I ask you to consider within yourself whether or not you simply go to Holy Mass (which is awesome) or whether or not you attend Holy Mass (which is greater).
After much prayer I humbly accept the invitation to write for this blog. I suppose I should introduce myself as well. My name is Kevin (otherwise known as Kwilk) and for a time I discerned the possibility of the Holy Priesthood and the Religious Life. I have been Catholic for over 24 years and as of a year ago began studying Meteorology at Illinois Central College. I look forward to contributing my thoughts in this blog.
To all our veterans.
To all who have worn the uniform.
To all who have sacrificed.
To all who have defended freedom.
To all who have fought for our country.
To all who faced incredible danger far away to ensure security at home.
To all whose courage has made liberty possible.
Friday, November 7, 2008
Any hopes of advancing pro-life principles through legislation will have to be put on hold, too. Nancy Pelosi, who has distorted Church teaching on abortion, is unlikely to change her tune. During the Bush administration progress was made, but if Obama keeps his campaign promise of signing into law the Freedom of Choice Act all restrictions on abortion would be overturned. What are we to do?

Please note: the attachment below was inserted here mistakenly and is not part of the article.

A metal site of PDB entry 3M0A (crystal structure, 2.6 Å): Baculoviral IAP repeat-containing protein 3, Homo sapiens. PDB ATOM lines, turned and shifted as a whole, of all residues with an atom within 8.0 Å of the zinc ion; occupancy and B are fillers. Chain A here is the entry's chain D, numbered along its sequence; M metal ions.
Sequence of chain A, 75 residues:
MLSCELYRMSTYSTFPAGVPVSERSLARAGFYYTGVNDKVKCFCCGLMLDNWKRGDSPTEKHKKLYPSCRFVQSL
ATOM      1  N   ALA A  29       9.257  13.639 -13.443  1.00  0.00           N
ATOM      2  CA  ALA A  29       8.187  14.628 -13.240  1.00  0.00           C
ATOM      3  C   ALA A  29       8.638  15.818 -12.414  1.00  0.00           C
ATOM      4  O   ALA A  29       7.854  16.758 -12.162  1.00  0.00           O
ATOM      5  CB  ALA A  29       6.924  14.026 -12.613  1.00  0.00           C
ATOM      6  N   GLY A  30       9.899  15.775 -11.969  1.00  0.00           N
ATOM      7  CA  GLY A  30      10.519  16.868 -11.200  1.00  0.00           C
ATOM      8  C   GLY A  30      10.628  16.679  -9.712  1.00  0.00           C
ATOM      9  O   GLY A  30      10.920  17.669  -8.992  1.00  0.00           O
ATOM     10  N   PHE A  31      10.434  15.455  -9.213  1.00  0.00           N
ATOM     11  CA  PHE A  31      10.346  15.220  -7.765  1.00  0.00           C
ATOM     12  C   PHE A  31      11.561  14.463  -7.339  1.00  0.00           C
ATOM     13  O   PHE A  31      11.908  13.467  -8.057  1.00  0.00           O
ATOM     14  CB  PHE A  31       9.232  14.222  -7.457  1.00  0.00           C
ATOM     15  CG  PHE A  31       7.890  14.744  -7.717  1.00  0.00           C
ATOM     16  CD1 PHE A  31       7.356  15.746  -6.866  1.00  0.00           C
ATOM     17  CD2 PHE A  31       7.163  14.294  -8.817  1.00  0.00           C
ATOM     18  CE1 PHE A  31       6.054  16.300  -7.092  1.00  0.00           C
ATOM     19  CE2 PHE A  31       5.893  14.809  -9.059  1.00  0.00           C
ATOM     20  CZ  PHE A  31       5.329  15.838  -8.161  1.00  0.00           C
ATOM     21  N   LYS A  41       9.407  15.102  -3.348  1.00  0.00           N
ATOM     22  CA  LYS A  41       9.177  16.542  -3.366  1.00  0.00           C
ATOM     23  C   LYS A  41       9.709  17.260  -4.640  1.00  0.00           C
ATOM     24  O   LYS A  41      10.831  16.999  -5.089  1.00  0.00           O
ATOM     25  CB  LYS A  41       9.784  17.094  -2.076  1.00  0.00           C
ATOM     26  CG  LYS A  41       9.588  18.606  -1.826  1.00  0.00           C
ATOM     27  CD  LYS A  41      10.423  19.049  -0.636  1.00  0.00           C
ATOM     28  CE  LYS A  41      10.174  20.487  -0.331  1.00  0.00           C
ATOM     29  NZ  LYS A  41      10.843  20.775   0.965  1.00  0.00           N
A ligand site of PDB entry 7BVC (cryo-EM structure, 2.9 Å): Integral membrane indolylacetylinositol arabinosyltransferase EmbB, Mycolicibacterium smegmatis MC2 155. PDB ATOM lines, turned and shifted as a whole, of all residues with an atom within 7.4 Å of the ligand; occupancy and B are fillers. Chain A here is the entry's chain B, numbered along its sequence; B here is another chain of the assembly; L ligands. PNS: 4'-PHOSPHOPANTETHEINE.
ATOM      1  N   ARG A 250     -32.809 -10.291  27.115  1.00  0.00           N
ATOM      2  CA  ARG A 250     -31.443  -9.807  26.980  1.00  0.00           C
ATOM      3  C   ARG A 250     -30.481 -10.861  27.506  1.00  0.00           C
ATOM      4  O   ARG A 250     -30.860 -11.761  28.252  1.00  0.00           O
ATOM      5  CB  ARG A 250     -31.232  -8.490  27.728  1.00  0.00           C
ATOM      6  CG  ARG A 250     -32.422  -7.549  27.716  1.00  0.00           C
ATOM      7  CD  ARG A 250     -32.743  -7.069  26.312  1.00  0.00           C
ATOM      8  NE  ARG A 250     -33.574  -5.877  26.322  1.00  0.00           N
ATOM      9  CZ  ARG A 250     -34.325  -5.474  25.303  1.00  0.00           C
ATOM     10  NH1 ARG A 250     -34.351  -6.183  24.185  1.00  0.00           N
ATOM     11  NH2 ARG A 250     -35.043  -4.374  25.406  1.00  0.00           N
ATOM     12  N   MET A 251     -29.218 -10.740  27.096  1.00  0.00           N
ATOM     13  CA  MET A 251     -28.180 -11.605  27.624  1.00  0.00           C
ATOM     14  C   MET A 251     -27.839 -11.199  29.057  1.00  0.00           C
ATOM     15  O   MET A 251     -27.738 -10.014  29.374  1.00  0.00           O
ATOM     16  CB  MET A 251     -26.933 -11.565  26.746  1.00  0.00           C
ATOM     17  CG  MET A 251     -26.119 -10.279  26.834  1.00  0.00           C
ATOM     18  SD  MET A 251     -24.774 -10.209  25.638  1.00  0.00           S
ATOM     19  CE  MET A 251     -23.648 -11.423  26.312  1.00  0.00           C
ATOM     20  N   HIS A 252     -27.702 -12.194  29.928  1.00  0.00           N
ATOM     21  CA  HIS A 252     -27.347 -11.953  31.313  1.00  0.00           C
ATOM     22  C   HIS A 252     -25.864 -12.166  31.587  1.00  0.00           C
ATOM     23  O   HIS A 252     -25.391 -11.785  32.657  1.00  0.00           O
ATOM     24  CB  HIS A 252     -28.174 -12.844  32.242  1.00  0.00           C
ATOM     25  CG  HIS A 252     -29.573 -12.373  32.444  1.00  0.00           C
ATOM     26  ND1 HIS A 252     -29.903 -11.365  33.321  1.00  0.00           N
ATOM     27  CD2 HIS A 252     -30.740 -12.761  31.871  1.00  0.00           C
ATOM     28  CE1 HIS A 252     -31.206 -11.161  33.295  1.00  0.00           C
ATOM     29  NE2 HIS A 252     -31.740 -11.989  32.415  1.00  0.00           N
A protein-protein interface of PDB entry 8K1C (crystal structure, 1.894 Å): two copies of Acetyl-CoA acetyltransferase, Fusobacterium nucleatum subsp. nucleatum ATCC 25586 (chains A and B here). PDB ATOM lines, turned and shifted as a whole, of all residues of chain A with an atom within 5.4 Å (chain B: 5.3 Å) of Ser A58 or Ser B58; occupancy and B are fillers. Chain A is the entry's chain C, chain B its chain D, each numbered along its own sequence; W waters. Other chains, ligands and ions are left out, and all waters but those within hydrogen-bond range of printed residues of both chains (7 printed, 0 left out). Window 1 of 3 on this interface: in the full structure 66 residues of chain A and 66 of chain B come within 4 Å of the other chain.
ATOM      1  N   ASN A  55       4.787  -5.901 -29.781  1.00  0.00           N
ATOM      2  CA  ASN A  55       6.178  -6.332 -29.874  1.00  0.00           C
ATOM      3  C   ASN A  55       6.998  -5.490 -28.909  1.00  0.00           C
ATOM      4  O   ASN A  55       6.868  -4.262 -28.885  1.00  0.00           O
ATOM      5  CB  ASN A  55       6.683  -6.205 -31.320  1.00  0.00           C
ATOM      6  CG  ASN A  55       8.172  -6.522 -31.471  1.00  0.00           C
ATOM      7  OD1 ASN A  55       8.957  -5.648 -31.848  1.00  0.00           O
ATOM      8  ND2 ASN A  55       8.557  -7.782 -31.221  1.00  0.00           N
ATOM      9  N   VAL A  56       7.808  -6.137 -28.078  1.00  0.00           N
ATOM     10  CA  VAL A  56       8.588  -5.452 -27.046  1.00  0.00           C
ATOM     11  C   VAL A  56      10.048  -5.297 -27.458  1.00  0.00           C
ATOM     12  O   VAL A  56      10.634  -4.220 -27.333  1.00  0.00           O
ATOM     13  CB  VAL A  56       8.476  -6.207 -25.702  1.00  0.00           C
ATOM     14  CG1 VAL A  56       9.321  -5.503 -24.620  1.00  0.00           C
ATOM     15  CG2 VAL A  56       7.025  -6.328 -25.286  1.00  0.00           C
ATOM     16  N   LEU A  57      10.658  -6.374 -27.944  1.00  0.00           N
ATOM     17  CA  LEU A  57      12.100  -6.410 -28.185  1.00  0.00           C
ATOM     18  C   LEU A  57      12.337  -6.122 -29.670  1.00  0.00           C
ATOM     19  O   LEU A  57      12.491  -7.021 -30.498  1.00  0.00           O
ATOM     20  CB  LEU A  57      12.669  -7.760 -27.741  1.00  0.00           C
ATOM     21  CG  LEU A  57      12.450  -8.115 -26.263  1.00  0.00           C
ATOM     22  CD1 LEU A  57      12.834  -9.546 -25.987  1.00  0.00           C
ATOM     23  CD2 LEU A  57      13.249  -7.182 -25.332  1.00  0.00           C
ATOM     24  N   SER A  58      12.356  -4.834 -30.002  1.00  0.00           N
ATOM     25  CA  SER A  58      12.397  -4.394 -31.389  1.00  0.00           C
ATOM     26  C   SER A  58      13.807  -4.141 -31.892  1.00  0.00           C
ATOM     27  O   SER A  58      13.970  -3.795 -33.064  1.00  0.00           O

It is NOT the time to give up. The pro-life community needs to step up its efforts more than ever. As it says in the John Paul II movie, we must "meet this abyss of hate with an abyss of love." We need to step up efforts in any way we can. When women are faced with fear because of an unwanted pregnancy, let our love guide them to embrace life rather than our indifference guiding them to the abortion clinic. We are not defeated, because Christ has conquered death!
Here's Father Pavone's take on the election results:
What do you feel are some ways in which the pro-life community can respond to this election?
I thought it was well thought out and very well said:
Cindy and I would like to take a moment to thank you for your loyal and steadfast support during the course of this campaign. Governor Palin, her husband Todd, our families, friends and campaign staff extend our deep appreciation for your tireless dedication, support and friendship.
It is the end of a long journey and your support through the ups and downs has meant more to us than you may ever know.
Although we were disappointed with the results, we must move beyond this campaign and work together to get our country moving again.
It is our sincere hope that you will join us in putting our country first and continue to work to keep our nation safe, free and prosperous.
We urge you to join us in not just congratulating Senator Obama, but offering our next president our good will and earnest effort to find ways to come together as a nation. Whatever our differences may be, we are all fellow Americans.
We are truly blessed to live in this great country and call ourselves Americans, and we will forever be her loyal servants.
Today, let there be no reason now for any American to fail to cherish their citizenship in this, the greatest nation on Earth.
With warm gratitude,
Cindy and John McCain
Thursday, November 6, 2008